Increased campus demand for streaming video coincided with a wave of new sales models and new vendors. To address this complex situation, Michael Rodriguez took on new duties as Coordinator for Digital Humanities and Audio-Visual Collections; in FY18, there will be a new AVM fund to centralize purchasing opportunities.

Other matters of note this year.

Collection management: weeding, transfer and remote storage

During 2016-17, we withdrew 65,335 volumes (35,447 monographs and 29,888 serial volumes). This compares to 104,241 removed during 2015-16 (55,726 monographs, and 48,515 serial volumes). These figures come from the annual report to the auditor, prepared by Acquisitions.

Serial volumes withdrawn almost entirely reflected journal backfiles for which we have licensed perpetual online alternative versions (as well as a few serials with outdated information or for which we had only badly broken, brief runs). Many serial volumes for which we lack online versions also were transferred to Remote Storage: we can deliver scanned articles to desktops via MARS.

Monograph volumes withdrawn were identified first using SCS Greenglass software, then were reviewed by librarians. Monograph volumes were flagged by Greenglass if they were published prior to 1995, had not circulated during the lifetime of our online systems (roughly since the 1980s), and were held by enough U.S. libraries to make ILL access realistic, in the unlikely event of future need. Exceptions to these parameters were in place for monographs related to Turfgrass studies and Africana as comprehensive collections; we also are alert for items sufficiently relevant to Michigan State University, the state of Michigan, or the Great Lakes Region. Selector review also helps us spot ex-Reference books (which of course had no circulation) with ongoing value.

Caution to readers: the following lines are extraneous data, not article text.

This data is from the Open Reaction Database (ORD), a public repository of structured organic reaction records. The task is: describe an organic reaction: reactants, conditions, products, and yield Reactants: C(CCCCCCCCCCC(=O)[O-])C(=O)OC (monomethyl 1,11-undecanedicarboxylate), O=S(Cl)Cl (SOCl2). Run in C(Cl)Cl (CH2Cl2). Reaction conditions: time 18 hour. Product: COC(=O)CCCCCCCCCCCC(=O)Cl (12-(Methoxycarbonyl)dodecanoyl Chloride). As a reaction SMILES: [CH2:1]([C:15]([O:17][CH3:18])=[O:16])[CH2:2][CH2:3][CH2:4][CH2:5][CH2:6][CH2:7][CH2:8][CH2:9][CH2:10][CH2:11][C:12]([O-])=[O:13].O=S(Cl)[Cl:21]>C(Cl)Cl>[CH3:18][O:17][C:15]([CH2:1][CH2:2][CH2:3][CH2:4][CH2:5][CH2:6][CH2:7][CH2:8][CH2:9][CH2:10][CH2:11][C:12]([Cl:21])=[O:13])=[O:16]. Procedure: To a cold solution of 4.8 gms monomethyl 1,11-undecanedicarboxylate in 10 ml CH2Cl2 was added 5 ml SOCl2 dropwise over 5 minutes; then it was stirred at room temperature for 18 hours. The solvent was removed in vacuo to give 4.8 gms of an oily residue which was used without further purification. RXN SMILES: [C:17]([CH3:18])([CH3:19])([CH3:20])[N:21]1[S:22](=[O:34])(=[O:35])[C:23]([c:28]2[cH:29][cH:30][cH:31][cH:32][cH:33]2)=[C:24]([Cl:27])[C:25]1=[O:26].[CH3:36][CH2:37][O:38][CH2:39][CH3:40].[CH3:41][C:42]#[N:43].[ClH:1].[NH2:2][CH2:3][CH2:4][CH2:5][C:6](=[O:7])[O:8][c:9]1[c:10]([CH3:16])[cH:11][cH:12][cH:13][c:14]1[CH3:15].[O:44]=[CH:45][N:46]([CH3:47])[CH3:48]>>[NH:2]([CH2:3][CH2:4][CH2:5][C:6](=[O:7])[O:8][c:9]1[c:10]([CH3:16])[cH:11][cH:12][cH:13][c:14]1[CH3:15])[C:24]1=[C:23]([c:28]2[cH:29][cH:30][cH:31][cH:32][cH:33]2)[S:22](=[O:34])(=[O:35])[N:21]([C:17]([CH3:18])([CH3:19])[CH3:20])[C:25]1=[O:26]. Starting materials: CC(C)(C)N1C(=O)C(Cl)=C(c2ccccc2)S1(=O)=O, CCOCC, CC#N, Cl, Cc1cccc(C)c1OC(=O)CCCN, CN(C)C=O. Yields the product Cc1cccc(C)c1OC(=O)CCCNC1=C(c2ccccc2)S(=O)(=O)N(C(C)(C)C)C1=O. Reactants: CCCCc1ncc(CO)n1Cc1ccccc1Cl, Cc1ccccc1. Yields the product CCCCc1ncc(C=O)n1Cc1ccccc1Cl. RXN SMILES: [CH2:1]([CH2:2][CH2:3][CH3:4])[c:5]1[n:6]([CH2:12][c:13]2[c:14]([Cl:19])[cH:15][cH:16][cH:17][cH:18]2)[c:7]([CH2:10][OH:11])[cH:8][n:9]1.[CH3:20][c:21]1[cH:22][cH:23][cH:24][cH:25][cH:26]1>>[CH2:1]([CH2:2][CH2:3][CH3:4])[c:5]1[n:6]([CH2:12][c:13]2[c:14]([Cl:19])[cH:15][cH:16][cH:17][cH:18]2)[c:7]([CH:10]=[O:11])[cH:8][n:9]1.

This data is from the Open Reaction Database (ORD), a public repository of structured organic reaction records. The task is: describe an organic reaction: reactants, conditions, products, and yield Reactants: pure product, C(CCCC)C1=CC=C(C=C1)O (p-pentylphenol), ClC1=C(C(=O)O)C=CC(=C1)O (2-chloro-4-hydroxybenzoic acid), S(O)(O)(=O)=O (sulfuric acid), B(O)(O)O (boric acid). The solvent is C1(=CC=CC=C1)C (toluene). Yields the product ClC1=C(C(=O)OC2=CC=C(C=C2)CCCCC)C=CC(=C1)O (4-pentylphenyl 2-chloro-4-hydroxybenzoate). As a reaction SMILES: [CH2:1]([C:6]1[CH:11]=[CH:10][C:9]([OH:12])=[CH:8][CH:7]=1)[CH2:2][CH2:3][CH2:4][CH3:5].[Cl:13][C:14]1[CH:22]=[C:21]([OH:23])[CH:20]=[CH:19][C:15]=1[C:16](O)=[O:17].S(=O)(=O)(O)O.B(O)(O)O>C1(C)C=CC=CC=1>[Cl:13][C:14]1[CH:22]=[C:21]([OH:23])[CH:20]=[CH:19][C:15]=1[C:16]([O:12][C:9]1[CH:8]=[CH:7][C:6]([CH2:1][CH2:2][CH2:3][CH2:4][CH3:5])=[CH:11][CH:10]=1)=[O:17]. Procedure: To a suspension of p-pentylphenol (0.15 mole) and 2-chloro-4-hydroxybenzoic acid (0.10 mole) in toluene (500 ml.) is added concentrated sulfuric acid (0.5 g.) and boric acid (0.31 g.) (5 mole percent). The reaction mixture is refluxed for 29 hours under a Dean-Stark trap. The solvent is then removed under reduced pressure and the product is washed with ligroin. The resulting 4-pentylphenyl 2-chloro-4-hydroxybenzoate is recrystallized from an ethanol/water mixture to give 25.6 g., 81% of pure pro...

Greenglass software was also used to identify monographs for transfer to Remote Storage: these were books that seemed unlikely to be paged, as signalled by a lack of circulation since 2003 (books published since 2012 will remain in Main).

Student Labor
Africana/Area Studies
Gov Doc Shelving
Fine Arts
Map Library
Total for Collections units

Respectfully submitted,
Steven Sowards
Associate Director for Collections
14 September 2017


As a special project, Lee Sochay in Acquisitions ran lists in Sierra for electronic resource expenditure for the last four fiscal years. As a share of expenditure, we are running at about 75%. Increased dollars assigned to Special Collections are a factor in keeping the share static.
Fiscal years Total Allocation Expenditure for e-resources Share for e-resources
FY14 $15,379710 $11,378,086 74.0%
FY15 $16,148,696 $12,224,206 75.7%
FY16 $16,956,131 $12,573,469 74.2%
FY17 $17,803,938 $13,286,450 74.6%

Page editor: Steven Sowards
Last modified: 27 October 2017